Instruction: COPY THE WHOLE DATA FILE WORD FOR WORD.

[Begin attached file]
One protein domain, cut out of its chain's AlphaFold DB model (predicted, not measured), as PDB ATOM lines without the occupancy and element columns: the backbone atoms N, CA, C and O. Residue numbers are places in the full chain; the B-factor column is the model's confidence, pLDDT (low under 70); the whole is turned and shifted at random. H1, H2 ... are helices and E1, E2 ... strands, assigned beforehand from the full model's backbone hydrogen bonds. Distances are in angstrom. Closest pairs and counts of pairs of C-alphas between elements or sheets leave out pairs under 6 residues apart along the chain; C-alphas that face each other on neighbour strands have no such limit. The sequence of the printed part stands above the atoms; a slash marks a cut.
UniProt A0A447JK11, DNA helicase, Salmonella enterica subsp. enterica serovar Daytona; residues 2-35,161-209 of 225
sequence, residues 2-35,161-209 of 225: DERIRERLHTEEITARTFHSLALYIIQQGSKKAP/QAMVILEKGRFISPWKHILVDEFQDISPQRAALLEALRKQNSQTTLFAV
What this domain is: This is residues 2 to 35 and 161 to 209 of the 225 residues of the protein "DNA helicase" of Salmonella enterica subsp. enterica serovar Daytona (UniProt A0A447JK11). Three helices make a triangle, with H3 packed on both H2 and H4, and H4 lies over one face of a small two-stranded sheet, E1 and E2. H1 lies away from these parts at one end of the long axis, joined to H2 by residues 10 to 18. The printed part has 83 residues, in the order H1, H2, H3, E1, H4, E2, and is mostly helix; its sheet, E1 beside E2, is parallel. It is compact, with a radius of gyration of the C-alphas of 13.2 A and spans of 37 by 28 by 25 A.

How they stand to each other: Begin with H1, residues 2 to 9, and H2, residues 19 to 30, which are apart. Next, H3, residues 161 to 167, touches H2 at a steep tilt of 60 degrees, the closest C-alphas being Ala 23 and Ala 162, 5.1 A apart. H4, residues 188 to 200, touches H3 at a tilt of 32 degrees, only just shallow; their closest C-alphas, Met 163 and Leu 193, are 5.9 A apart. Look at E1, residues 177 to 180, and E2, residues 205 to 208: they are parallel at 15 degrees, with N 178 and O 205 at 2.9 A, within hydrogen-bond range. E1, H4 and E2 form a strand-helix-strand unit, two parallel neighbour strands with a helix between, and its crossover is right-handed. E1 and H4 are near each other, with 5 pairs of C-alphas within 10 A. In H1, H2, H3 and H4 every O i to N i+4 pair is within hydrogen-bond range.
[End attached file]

One protein domain, cut out of its chain's AlphaFold DB model (predicted, not measured), as PDB ATOM lines without the occupancy and element columns: the backbone atoms N, CA, C and O. Residue numbers are places in the full chain; the B-factor column is the model's confidence, pLDDT (low under 70); the whole is turned and shifted at random. H1, H2 ... are helices and E1, E2 ... strands, assigned beforehand from the full model's backbone hydrogen bonds. Distances are in angstrom. Closest pairs and counts of pairs of C-alphas between elements or sheets leave out pairs under 6 residues apart along the chain; C-alphas that face each other on neighbour strands have no such limit. The sequence of the printed part stands above the atoms; a slash marks a cut.
UniProt A0A447JK11, DNA helicase, Salmonella enterica subsp. enterica serovar Daytona; residues 2-35,161-209 of 225
sequence, residues 2-35,161-209 of 225: DERIRERLHTEEITARTFHSLALYIIQQGSKKAP/QAMVILEKGRFISPWKHILVDEFQDISPQRAALLEALRKQNSQTTLFAV
What this domain is: This is residues 2 to 35 and 161 to 209 of the 225 residues of the protein "DNA helicase" of Salmonella enterica subsp. enterica serovar Daytona (UniProt A0A447JK11). Three helices make a triangle, with H3 packed on both H2 and H4, and H4 lies over one face of a small two-stranded sheet, E1 and E2. H1 lies away from these parts at one end of the long axis, joined to H2 by residues 10 to 18. The printed part has 83 residues, in the order H1, H2, H3, E1, H4, E2, and is mostly helix; its sheet, E1 beside E2, is parallel. It is compact, with a radius of gyration of the C-alphas of 13.2 A and spans of 37 by 28 by 25 A.

How they stand to each other: Begin with H1, residues 2 to 9, and H2, residues 19 to 30, which are apart. Next, H3, residues 161 to 167, touches H2 at a steep tilt of 60 degrees, the closest C-alphas being Ala 23 and Ala 162, 5.1 A apart. H4, residues 188 to 200, touches H3 at a tilt of 32 degrees, only just shallow; their closest C-alphas, Met 163 and Leu 193, are 5.9 A apart. Look at E1, residues 177 to 180, and E2, residues 205 to 208: they are parallel at 15 degrees, with N 178 and O 205 at 2.9 A, within hydrogen-bond range. E1, H4 and E2 form a strand-helix-strand unit, two parallel neighbour strands with a helix between, and its crossover is right-handed. E1 and H4 are near each other, with 5 pairs of C-alphas within 10 A. In H1, H2, H3 and H4 every O i to N i+4 pair is within hydrogen-bond range.